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  • Quick Count Results Indonesian Election Mostly in Favour of Jokowi

    Quick Count Results Indonesian Election Mostly in Favour of Jokowi

    As had been predicted previously by various popularity surveys, the outcome of the Indonesian presidential election, a race between Joko Widodo (known as Jokowi) and Prabowo Subianto, was close. In fact, after the unofficial yet reliable quick count results had been collected, both camps claimed a victory. However, the majority of the quick count results show a Jokowi victory with a margin of about five to six percentage points. On 22 July 2014, the Indonesian General Elections Commission (KPU) will announce the official result.

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  • Indonesia Presidential Election: Joko 'Jokowi' Widodo vs Prabowo Subianto

    Indonesia Presidential Election: Joko 'Jokowi' Widodo Versus Prabowo Subianto

    It had been speculated for a while, but yesterday the official declaration of Indonesia's presidential candidates and their running mates (the vice-presidential candidates) were presented. In the upcoming election, scheduled for 9 July 2014, Jakarta Governor Joko 'Jokowi' Widodo will face Prabowo Subianto, former army general and former son-in-law to president Suharto (Indonesia's second president), in a battle for the country's presidential seat. What is there to tell about this battle?

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  • Indonesia Stock Market Update: Down on Profit Taking after Positive Start

    Similar to when the market expects the release of positive companies' corporate earnings reports, the benchmark stock index of Indonesia (known as the Jakarta Composite Index or IHSG) gained significantly at the start of today's trading day (19/05) as the market waited for the official declarations of the presidential and vice-presidential candidates that will participate in the presidential election that is scheduled for 9 July 2014. The two pairs that will compete are the Joko Widodo-Jusuf Kalla pair and the Prabowo Subianto-Hatta Rajasa pair.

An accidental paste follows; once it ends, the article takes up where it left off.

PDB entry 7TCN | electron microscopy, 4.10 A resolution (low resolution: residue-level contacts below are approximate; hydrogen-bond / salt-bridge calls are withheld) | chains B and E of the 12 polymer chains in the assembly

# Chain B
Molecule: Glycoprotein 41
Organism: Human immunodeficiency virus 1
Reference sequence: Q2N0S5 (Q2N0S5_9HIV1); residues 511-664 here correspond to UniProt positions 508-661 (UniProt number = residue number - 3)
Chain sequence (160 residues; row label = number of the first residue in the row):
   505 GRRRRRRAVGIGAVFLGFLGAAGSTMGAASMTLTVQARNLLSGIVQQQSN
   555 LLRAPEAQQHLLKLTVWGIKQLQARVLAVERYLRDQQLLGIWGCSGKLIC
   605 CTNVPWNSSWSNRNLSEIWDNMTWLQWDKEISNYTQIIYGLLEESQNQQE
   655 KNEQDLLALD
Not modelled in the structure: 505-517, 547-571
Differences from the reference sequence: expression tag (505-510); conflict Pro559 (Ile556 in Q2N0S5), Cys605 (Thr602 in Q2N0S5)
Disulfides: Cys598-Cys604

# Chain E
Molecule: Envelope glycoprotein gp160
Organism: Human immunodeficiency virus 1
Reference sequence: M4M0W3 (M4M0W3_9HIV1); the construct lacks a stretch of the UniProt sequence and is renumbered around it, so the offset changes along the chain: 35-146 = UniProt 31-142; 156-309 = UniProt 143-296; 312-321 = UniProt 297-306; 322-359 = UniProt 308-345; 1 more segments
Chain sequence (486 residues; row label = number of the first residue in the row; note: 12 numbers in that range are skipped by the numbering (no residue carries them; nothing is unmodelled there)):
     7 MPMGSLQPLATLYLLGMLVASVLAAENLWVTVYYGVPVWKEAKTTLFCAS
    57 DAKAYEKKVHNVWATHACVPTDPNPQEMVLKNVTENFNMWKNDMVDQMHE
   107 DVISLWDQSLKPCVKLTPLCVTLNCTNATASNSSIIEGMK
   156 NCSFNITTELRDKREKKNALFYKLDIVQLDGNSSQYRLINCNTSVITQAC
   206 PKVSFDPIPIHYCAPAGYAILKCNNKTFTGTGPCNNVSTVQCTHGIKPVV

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  • Jokowi-Kalla Effect: Indonesian Rupiah and Stocks Plunge after Earlier Gains

    Jokowi-Kalla Effect: Indonesian Rupiah and Stocks Plunge after Earlier Gains

    After a promising start of the day, the rupiah exchange rate and Indonesian stocks lost all of their earlier gains ahead of closing on Monday day (19/05). Around 10:00 local Jakarta time, the rupiah rate appreciated more than 0.60 percent to IDR 11,346 per US dollar on speculation that Jusuf Kalla would be nominated as Joko "Jokowi" Widodo's running mate in the presidential election (9 July 2014), backed by a coalition consisting of the PDI-P, NasDem, PKB and Hanura. After the official declaration, however, the currency lost all of its earlier gains.

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  • Indonesian Politics: the Presidential Candidates' Running Mates

    Indonesian Politics: Who are the Presidential Candidates' Running Mates?

    Joko Widodo, the presidential candidate of the PDI-P (Indonesia's current largest opposition party and which won the 2014 legislative election last April) may announce his running mate (the vice presidential candidate) on Wednesday (14/05). Newsportal Bisnis.com reported that Widodo, popularly known as Jokowi, hinted at this during a brief conversation between Jokowi and journalists on Monday. Names that are frequently mentioned in connection to the position of running mate of Jokowi are Jusuf Kalla and Abraham Samad.

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  • Indonesia’s 2014 Presidential Candidates; a Profile of Aburizal Bakrie

    Although Indonesia’s next presidential election will be held in mid-2014, Aburizal Bakrie already announced in 2012 that he would run for the presidency on behalf of the Golkar party, one of the leading political parties of Indonesia and once the strong political vehicle of Suharto during the New Order regime (1965-1998). However, Bakrie, chairman of Golkar and often referred to by his nickname 'Ical', is one of the most controversial figures in modern Indonesian politics and business.